For the first time in a long time, the US economy is showing signs of inflation. For student loan borrowers, this is a significant development.
Before jumping into the specifics about how inflation impacts student loan borrowers, I want to point out that I don’t know whether or not inflation will become a major issue in the coming years. Top economists don’t know what the future holds.
However, what we do know for sure is that inflation impacts student loan borrowers.
What is inflation?
Inflation is a general rise in price levels in an economy over a period of time.
In most cases, small steady inflation is normal. Most experts say that some inflation is a good thing and a sign of a growing economy.
As consumers, we see the prices of goods and services increase. However, historically, inflation also meant increases in wages.
If there is inflation, it means that a dollar today buys more than a dollar will in the future.
So what does this have to do with student loans?
Inflation is Good for Many Borrowers
Suppose you are repaying your federal loans on the 10-year repayment plan. Each month you pay $324 towards your debt.
If there is steady inflation, those $324 payments will seem more affordable with each passing year. As noted earlier, inflation typically means salary increases, so that same $324 payment will be a smaller portion of your salary.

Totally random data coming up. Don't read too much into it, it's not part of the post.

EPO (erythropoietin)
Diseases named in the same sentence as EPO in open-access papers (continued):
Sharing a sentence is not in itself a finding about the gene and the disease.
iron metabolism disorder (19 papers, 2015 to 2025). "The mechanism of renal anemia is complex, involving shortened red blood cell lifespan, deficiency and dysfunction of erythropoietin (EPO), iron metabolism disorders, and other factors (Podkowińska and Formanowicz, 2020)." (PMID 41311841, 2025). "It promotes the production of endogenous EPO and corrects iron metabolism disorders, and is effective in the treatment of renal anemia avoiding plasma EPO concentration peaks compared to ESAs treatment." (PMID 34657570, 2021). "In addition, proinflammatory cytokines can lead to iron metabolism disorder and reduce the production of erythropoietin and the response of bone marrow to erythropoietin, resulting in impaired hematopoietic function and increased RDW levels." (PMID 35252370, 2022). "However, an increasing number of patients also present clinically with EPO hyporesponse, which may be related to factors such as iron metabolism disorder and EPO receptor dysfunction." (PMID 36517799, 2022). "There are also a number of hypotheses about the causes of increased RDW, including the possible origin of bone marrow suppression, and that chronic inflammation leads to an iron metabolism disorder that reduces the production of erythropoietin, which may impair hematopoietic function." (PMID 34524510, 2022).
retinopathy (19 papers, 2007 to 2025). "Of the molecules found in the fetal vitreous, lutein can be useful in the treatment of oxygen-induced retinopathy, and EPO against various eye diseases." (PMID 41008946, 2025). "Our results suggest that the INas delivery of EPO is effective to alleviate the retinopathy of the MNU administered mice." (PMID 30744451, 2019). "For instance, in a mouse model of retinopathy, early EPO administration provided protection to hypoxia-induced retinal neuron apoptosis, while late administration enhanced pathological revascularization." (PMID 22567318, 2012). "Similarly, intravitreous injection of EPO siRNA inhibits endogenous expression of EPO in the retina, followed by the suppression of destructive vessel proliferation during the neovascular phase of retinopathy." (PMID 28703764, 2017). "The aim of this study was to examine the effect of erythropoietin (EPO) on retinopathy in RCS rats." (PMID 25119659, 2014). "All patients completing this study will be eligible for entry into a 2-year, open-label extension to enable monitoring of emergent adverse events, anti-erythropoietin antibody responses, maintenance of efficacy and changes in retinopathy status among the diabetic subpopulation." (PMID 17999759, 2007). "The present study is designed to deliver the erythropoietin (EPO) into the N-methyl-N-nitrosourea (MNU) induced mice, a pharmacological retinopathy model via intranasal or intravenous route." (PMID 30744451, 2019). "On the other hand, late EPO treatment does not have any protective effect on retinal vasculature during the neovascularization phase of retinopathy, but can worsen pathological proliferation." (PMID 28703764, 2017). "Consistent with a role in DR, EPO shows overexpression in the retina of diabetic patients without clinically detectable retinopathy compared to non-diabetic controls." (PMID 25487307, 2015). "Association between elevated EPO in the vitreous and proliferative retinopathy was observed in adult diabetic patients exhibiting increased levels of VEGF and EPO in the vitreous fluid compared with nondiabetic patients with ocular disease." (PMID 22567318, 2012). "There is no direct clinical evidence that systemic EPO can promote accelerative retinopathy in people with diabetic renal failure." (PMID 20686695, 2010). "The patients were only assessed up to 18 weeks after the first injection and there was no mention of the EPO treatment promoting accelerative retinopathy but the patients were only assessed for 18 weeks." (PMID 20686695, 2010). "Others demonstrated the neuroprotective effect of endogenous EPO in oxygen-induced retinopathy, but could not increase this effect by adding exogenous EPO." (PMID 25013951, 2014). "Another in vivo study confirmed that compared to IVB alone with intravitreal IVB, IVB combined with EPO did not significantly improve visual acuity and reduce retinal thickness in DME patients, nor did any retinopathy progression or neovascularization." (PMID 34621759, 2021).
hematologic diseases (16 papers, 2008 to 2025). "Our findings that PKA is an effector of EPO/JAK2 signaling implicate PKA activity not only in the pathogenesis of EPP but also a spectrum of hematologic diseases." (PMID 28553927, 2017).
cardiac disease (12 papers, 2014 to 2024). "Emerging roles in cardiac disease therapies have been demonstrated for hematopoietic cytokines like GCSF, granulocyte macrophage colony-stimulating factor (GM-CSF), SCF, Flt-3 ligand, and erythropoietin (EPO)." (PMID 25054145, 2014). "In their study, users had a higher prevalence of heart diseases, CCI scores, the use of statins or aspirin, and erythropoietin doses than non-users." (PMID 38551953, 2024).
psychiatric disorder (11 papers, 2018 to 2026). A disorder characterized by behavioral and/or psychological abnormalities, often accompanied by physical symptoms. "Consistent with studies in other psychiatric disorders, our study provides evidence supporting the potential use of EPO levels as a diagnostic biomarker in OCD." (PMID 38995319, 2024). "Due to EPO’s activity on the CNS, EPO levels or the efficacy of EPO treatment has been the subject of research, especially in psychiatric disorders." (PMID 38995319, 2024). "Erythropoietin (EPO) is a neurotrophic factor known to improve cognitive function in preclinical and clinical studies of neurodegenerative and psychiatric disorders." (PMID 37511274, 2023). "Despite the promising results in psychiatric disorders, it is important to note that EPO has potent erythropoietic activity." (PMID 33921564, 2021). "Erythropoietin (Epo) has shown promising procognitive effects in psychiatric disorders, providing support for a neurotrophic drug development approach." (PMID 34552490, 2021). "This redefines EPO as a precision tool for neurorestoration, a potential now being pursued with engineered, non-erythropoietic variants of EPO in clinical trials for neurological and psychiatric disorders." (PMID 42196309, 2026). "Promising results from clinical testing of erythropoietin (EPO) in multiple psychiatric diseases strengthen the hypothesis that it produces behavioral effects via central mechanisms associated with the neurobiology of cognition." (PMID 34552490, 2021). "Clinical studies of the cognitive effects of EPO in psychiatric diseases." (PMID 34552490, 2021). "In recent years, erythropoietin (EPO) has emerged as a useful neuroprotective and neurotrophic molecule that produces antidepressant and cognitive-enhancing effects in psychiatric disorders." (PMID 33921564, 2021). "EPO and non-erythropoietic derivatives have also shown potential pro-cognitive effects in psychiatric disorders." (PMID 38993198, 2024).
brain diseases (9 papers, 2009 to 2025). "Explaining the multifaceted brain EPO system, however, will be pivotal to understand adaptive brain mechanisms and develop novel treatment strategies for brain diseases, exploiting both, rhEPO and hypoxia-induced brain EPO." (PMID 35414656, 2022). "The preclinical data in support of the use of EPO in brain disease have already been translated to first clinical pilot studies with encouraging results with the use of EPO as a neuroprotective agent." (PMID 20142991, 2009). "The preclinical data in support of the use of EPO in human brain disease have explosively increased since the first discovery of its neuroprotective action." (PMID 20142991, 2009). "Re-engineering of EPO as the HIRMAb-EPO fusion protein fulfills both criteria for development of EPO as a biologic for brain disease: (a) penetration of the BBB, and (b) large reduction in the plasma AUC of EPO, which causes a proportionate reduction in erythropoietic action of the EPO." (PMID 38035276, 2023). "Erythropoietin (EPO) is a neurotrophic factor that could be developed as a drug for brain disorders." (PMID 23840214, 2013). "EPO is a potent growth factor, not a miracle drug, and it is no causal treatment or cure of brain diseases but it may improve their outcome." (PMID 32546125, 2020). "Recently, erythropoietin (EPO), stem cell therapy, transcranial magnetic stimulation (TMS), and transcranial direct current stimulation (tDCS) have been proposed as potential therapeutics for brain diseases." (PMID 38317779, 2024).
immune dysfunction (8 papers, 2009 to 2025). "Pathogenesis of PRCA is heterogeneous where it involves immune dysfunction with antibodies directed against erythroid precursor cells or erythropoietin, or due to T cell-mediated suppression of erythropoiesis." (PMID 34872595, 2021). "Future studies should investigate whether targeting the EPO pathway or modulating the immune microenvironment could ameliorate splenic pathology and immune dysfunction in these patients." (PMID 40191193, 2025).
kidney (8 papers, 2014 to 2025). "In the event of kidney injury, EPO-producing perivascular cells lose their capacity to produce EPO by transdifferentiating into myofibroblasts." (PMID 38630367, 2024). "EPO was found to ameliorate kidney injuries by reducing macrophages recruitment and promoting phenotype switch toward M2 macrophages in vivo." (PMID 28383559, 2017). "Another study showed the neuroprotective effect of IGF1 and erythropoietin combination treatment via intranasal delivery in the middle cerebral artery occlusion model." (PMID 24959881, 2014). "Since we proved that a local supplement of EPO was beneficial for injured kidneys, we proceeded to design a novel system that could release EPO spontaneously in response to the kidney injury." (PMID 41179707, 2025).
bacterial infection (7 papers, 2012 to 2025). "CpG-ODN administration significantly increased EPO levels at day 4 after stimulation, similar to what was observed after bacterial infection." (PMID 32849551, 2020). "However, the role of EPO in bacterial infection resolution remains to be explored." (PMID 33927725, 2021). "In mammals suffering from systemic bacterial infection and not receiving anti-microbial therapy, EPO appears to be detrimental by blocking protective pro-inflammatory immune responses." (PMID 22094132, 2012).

The borrowers hurt by inflation are the ones with variable interest rates.
The Student Loan Borrowers Hurt by Inflation
Variable-rate loans have interest rates that can go up or down.
During times of higher inflation, borrowers should expect variable-rate loan interest rates to increase.
When borrowers see a larger than expected monthly bill, the culprit is often a variable-rate student loan with a recent rate adjustment.
The borrowers hit hardest will be the ones who do not experience wage growth during inflation, but they do see increased monthly payments.
How do I know if my loan is a fixed or variable rate? Federal student loans are fixed-rate loans. Congress adjusts the interest rates on new loans each year, but once the borrower receives the loan, the rate does not change.
Private student loans should indicate if the interest rate is fixed or variable on the monthly statements. If the answer isn’t obvious from your statement, a quick call to your lender should remove any doubt.
Preventing Inflation Issues
The borrowers most vulnerable to inflation are the ones with variable-rate private student loans.
While some of these loans have interest rate caps, the maximum possible interest rate is often in the 9-10% range.
If you have a variable-rate loan and are concerned about future inflation, the best way to address this issue is to refinance with a fixed-rate loan.
If inflation is around the corner, it hasn’t hit the student loan refinance market yet. Borrowers can still get low interest rates on a 20-year fixed-rate loan.
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